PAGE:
Craniopharyngioma is a type of brain tumor derived from pituitary gland embryonic tissue that occurs most commonly in children but also in men and women in their 50s and 60s. People may present with bitemporal inferior quadrantanopia leading to bitemporal hemianopia, as the tumor may compress the optic chiasm. Craniopharyngiomas are typically very slow growing tumors. They arise from the cells along the pituitary stalk, specifically from nests of odontogenic (tooth-forming) epithelium within the suprasellar/diencephalic region and, therefore, contain deposits of calcium, which are evident on an x-ray. Balance disorder, Dry skin, Fatigue, Fever, Headache, Hypersomnia, Lethargy, Myxedema, Nausea etc. include is symptoms.
Craniopharyngiomas account for 1.2 to 4.6% of all intracranial tumours, corresponding to 0.5 to 2.5 new cases per million population per year. They are the most common non-neuroepithelial intracerebral neoplasms in children, accounting for 5 to 10% of intracranial tumours. The 10-year survival rate reported in children with craniopharyngioma is about 90%.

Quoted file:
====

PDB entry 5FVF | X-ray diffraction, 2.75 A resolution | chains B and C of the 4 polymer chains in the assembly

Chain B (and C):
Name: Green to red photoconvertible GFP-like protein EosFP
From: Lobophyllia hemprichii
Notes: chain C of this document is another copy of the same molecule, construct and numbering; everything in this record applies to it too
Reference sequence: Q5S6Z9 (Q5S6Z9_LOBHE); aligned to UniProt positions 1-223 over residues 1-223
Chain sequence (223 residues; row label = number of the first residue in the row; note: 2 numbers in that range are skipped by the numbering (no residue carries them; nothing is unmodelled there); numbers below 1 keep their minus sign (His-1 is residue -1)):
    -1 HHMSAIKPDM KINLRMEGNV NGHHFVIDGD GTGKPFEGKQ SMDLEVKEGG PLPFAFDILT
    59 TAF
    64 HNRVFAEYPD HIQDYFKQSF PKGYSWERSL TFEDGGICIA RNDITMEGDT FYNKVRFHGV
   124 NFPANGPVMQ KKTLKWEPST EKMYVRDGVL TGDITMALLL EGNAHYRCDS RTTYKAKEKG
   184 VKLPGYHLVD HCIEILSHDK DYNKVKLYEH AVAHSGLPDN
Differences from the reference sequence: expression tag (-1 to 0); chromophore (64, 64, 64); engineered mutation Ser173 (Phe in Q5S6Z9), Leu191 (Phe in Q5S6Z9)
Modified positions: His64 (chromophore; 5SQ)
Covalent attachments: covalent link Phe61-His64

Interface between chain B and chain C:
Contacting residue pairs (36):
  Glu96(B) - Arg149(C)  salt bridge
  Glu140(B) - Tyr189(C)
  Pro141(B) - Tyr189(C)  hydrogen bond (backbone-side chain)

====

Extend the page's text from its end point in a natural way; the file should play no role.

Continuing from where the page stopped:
Treatment generally consists of subfrontal or transsphenoidal excision. Surgery using the transsphenoidal route is often performed by a joint team of ENT and neurosurgeons. Because of the location of the craniopharyngioma near the brain and skullbase, a surgical navigation system might be used to verify the position of surgical tools during the operation. Additional radiotherapy is also used if total removal is not possible.
The ongoing researches in Switzerland on craniopharyngioma include: Childhood craniopharyngioma - changes of treatment strategies in the trials, Distal gastric bypass surgery for the treatment of hypothalamic obesity after childhood craniopharyngioma.